significant underreporting. Nevertheless, it appears from numerous studies that
the emotional abuse of children has been continuous to be a growing problem
according to Sana Loue, J.D, Ph.D., M.P.H (2006).

Jessica
Dixon Weaver (2010) Psychological abuse is the most prevalent type of child
abuse. It lies at the core of child maltreatment because it is embedded in and
interacts with physical and sexual abuse, as well as physical neglect. It also
has a more extensive and destructive impact on
the development of children than any type of abuse. Yet, the current child
protection system fails to adequately address the problem because the normative
framework of the child protection system does not always include the
psychological abuse of children. For the majority of states, the physical
health, safety, and well-being of children are focal points in determining
whether abuse or neglect occurs. Although
federal law requires that “serious emotional harm” be included in the
definition of abuse for all states, less than one-third
of all states in America allow for children to be removed from their parents
due to psychological abuse alone.

Fractures
are common injuries caused by child abuse. Although the consequences of failing
to diagnose an abusive injury in a child can be grave, incorrectly diagnosing
child abuse in a child whose fractures have another etiology can be distressing
for a family. The aim of this report is to review recent advances in the understanding
of fracture specificity, the mechanism of fractures, and other medical diseases
that predispose to fractures in infants and children. This clinical report will
aid physicians in developing an evidence-based differential diagnosis and
performing the appropriate evaluation when assessing a child with fractures
according to AAP (2014).

More
children in the Philippines are becoming victims of abuse, violence, and exploitation. In addition, the country
lacks a national child protection monitoring and reporting system to determine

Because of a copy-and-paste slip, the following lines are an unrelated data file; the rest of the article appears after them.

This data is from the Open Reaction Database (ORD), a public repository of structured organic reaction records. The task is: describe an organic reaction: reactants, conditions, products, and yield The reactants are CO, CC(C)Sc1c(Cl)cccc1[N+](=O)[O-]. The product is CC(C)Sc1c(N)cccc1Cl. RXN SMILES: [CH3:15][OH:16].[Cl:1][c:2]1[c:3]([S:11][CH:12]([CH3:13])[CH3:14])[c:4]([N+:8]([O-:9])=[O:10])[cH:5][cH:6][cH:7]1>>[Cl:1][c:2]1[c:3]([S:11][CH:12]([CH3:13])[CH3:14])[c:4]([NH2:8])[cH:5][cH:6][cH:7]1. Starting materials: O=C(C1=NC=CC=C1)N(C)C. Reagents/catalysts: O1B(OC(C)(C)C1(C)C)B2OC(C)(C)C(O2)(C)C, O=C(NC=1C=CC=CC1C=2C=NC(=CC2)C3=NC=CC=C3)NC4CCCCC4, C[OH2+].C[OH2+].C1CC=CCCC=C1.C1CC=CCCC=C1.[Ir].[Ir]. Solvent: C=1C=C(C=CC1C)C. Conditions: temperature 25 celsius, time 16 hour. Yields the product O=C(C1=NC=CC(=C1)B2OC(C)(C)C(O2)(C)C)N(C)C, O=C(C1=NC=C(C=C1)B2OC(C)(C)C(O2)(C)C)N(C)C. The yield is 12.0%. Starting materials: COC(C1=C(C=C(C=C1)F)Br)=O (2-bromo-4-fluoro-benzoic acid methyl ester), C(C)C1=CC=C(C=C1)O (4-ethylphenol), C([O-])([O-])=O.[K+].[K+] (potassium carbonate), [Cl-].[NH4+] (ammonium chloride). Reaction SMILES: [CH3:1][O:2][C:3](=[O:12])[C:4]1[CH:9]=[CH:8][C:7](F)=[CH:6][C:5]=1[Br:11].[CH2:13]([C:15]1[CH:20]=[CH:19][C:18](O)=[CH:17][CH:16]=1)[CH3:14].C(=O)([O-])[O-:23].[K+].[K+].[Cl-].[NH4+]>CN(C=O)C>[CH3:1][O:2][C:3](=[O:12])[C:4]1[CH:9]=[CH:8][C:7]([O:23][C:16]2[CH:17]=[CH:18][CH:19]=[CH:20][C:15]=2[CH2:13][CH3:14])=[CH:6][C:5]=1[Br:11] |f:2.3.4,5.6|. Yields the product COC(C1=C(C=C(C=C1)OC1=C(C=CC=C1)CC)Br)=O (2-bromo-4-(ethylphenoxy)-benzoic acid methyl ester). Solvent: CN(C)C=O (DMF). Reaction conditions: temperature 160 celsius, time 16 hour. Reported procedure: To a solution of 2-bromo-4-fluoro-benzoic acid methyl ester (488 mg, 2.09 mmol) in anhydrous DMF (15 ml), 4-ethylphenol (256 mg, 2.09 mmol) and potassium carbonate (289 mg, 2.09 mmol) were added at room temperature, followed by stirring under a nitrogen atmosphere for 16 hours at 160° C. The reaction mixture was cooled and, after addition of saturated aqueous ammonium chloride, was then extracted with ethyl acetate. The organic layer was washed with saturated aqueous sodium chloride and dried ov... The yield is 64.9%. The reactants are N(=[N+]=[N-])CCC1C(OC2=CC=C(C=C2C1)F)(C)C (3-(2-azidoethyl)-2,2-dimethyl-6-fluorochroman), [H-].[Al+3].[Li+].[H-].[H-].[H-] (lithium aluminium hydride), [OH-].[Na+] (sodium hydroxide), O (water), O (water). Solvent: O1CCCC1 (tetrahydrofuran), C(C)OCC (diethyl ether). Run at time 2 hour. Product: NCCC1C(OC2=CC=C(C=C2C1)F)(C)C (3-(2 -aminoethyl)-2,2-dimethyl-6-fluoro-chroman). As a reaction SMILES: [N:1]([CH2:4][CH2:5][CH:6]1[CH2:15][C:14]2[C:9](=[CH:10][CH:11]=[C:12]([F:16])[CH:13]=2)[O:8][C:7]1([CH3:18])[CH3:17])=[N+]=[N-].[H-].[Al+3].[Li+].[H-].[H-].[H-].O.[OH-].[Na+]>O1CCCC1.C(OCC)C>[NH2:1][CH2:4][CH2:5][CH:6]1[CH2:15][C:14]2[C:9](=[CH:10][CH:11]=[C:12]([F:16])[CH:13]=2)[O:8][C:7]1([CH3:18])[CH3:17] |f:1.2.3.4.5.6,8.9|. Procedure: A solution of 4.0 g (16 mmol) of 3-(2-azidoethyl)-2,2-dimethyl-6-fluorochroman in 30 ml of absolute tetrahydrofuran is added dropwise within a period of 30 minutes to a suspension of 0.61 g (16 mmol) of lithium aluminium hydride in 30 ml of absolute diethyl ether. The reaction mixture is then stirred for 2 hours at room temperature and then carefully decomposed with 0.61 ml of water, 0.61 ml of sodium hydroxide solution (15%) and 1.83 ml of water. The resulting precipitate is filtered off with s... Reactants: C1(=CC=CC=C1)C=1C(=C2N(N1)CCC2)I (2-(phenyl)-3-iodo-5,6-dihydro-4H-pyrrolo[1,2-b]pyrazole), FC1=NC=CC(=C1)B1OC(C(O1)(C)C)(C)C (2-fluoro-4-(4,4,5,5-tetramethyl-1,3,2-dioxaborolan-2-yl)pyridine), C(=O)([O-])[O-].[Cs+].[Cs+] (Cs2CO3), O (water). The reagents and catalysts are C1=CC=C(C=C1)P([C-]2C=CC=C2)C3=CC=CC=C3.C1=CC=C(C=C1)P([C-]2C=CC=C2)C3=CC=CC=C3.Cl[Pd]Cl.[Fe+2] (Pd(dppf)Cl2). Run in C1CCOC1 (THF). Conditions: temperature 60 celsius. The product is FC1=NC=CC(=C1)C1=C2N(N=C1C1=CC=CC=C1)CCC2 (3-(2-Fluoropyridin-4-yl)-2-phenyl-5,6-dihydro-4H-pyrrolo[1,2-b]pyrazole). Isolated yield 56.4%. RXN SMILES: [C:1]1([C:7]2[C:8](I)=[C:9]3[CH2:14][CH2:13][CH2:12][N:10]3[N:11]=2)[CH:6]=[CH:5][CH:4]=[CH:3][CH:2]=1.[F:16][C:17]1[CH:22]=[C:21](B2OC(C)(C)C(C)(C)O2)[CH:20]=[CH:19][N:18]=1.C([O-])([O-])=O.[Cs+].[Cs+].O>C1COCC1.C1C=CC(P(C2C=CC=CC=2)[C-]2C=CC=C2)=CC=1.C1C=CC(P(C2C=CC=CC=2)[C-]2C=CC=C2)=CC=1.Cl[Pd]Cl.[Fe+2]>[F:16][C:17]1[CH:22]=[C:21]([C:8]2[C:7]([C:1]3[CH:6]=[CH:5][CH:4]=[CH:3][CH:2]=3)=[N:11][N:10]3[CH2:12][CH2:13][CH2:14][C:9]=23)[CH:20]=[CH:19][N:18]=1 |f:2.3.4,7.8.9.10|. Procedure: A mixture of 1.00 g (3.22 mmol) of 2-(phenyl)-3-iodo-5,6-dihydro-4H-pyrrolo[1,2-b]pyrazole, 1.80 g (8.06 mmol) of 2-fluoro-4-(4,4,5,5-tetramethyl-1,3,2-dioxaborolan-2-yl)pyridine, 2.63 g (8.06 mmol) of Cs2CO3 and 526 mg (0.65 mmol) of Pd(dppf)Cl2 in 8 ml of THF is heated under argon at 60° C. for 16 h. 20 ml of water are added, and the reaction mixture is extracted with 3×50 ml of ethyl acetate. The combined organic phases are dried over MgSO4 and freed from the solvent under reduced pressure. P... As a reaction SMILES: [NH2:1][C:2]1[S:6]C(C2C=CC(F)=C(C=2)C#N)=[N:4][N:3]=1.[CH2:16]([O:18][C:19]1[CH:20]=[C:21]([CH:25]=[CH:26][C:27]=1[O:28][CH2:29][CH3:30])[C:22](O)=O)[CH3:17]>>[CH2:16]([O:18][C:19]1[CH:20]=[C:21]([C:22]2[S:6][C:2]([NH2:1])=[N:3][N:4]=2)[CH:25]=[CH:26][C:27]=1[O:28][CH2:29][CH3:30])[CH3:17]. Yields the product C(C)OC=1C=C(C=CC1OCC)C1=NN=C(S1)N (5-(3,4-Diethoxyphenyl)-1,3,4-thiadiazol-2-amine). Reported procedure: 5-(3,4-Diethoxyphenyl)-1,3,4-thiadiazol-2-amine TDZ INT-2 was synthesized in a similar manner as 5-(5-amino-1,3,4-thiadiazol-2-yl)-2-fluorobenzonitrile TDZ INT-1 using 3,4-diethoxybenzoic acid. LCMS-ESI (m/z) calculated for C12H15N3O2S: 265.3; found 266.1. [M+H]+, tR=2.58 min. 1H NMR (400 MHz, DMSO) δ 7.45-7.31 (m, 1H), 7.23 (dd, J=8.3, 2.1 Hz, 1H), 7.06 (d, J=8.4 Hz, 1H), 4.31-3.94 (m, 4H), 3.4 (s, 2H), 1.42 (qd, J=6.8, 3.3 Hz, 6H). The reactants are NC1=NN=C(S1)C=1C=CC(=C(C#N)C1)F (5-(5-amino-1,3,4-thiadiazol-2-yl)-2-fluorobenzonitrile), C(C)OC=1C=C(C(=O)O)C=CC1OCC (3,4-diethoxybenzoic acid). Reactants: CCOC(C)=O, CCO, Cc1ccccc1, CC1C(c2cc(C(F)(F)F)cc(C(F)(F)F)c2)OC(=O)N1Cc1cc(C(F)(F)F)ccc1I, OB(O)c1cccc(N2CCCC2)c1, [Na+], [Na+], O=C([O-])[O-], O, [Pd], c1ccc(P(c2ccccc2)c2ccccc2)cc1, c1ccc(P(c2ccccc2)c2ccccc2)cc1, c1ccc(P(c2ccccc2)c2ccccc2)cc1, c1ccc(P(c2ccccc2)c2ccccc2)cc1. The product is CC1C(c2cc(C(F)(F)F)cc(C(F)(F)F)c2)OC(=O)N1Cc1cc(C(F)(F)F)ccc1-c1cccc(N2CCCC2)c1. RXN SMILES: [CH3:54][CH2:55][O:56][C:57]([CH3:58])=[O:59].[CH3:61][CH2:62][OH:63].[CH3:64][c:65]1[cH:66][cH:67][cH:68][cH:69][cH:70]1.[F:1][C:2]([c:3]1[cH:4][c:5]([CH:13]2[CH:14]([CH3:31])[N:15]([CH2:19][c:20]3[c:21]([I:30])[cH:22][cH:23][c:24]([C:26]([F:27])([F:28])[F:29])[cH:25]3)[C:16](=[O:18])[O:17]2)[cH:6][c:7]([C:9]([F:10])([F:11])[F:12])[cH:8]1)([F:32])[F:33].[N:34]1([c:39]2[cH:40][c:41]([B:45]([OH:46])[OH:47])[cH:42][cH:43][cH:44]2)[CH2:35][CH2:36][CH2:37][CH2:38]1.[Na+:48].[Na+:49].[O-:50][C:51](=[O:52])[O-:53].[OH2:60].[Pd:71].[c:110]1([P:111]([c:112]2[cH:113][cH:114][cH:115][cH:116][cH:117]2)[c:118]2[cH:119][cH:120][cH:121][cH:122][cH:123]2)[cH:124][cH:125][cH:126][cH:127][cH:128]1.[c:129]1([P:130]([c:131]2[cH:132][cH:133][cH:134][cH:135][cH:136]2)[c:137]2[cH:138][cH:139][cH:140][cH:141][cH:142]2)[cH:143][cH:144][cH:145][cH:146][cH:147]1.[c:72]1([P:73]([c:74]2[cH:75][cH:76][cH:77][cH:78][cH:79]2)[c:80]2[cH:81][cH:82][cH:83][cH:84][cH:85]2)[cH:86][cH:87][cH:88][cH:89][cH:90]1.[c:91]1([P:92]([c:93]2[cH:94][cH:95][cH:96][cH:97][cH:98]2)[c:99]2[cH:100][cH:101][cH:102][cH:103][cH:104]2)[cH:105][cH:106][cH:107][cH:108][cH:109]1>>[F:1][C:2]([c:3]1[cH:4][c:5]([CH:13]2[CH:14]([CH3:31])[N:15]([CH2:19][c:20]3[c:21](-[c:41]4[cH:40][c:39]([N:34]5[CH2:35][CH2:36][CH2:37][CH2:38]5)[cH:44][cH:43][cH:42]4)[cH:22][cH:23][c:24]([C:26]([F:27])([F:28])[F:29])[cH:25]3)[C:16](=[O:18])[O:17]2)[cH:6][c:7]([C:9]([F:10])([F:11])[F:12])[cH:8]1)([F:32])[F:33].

the exact number of children in need of special protection, such as victims of
abuse, violence, and exploitation by
UNICEF (2003).

In
a remote Philippine village, toddlers played oblivious at a nursery as the
house next door became part of a horrifying child pornography ring, with live
footage of children performing sex acts being streamed online to pedophiles
around the world. The depraved scenes in the bungalow were being repeated in
many homes throughout Ibabao, a secluded community on Cebu island where
internet child pornography had for some of its 5000 residents become more
lucrative than fishing or factory work according to SMH (2014).

CRIN
(2011) The exploitation of an undisclosed number of Filipino children in
prostitution, pornography and sex tourism industries, as well as agriculture,
domestic work, drug trafficking and child soldiering, is a “significant
problem” in the country, said the report, which is posted on the Web site
of the US Embassy in Manila.

Republic
Act Number 9262 “Violence against
women and their children” refers to any act or a series of acts
committed by any person against a woman who is his wife, former wife, or
against a woman with whom the person has or had a sexual or dating
relationship, or with whom he has a common child, or against her child whether
legitimate or illegitimate, within or without the family abode, which result in
or is likely to result in physical, sexual, psychological harm or suffering, or
economic abuse including threats of such acts, battery, assault, coercion,
harassment or arbitrary deprivation of liberty by LawPhil (2004).

In
a larger research study that investigated the conceptualizations, experiences,
and coping behaviors of 294 male and female college students exposed to parental
verbal abuse, this paper identifies and measures seven culture-specific coping
behaviors in the Philippine setting, as experienced by 143 highly abused
students identified in the study Esther J. Esteban (2005). Results indicated
that both males and females coped essentially through silence. Neither used
humor to relieve anxiety nor an intermediary to facilitate communication with
the abusive parent. Multivariate analysis of variance suggested that while both
experienced fits of anger, females were
more inclined than males to accept and tolerate verbal abuse, suppress
feelings, and attempt to please the abusive parent. Female victims were
disadvantaged due to: differentiated child-rearing expectations and practices;
birth order; and the female victim’s attitudes, affective reactions, and
failure at meaningful communication with the abusive parent.